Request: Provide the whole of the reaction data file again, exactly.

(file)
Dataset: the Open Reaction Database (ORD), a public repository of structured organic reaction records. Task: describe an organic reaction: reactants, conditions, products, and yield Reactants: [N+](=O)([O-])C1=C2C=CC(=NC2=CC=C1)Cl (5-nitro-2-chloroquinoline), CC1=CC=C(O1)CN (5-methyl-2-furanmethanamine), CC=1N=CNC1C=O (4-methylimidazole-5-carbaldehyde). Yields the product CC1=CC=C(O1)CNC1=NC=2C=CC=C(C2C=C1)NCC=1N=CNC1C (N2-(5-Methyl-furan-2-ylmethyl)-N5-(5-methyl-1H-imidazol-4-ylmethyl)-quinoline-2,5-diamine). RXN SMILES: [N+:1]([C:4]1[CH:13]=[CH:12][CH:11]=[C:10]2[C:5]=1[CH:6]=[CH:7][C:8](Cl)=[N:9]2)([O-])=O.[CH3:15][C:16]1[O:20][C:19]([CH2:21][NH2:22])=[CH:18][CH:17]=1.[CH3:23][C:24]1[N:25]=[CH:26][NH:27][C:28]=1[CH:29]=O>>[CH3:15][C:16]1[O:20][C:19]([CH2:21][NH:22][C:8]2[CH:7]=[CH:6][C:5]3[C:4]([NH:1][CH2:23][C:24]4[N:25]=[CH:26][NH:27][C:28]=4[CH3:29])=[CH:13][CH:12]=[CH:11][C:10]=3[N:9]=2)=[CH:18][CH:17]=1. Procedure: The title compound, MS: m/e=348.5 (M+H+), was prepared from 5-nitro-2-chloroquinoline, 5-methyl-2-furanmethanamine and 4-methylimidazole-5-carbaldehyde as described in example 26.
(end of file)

Dataset: the Open Reaction Database (ORD), a public repository of structured organic reaction records. Task: describe an organic reaction: reactants, conditions, products, and yield Reactants: [N+](=O)([O-])C1=C2C=CC(=NC2=CC=C1)Cl (5-nitro-2-chloroquinoline), CC1=CC=C(O1)CN (5-methyl-2-furanmethanamine), CC=1N=CNC1C=O (4-methylimidazole-5-carbaldehyde). Yields the product CC1=CC=C(O1)CNC1=NC=2C=CC=C(C2C=C1)NCC=1N=CNC1C (N2-(5-Methyl-furan-2-ylmethyl)-N5-(5-methyl-1H-imidazol-4-ylmethyl)-quinoline-2,5-diamine). RXN SMILES: [N+:1]([C:4]1[CH:13]=[CH:12][CH:11]=[C:10]2[C:5]=1[CH:6]=[CH:7][C:8](Cl)=[N:9]2)([O-])=O.[CH3:15][C:16]1[O:20][C:19]([CH2:21][NH2:22])=[CH:18][CH:17]=1.[CH3:23][C:24]1[N:25]=[CH:26][NH:27][C:28]=1[CH:29]=O>>[CH3:15][C:16]1[O:20][C:19]([CH2:21][NH:22][C:8]2[CH:7]=[CH:6][C:5]3[C:4]([NH:1][CH2:23][C:24]4[N:25]=[CH:26][NH:27][C:28]=4[CH3:29])=[CH:13][CH:12]=[CH:11][C:10]=3[N:9]=2)=[CH:18][CH:17]=1. Procedure: The title compound, MS: m/e=348.5 (M+H+), was prepared from 5-nitro-2-chloroquinoline, 5-methyl-2-furanmethanamine and 4-methylimidazole-5-carbaldehyde as described in example 26.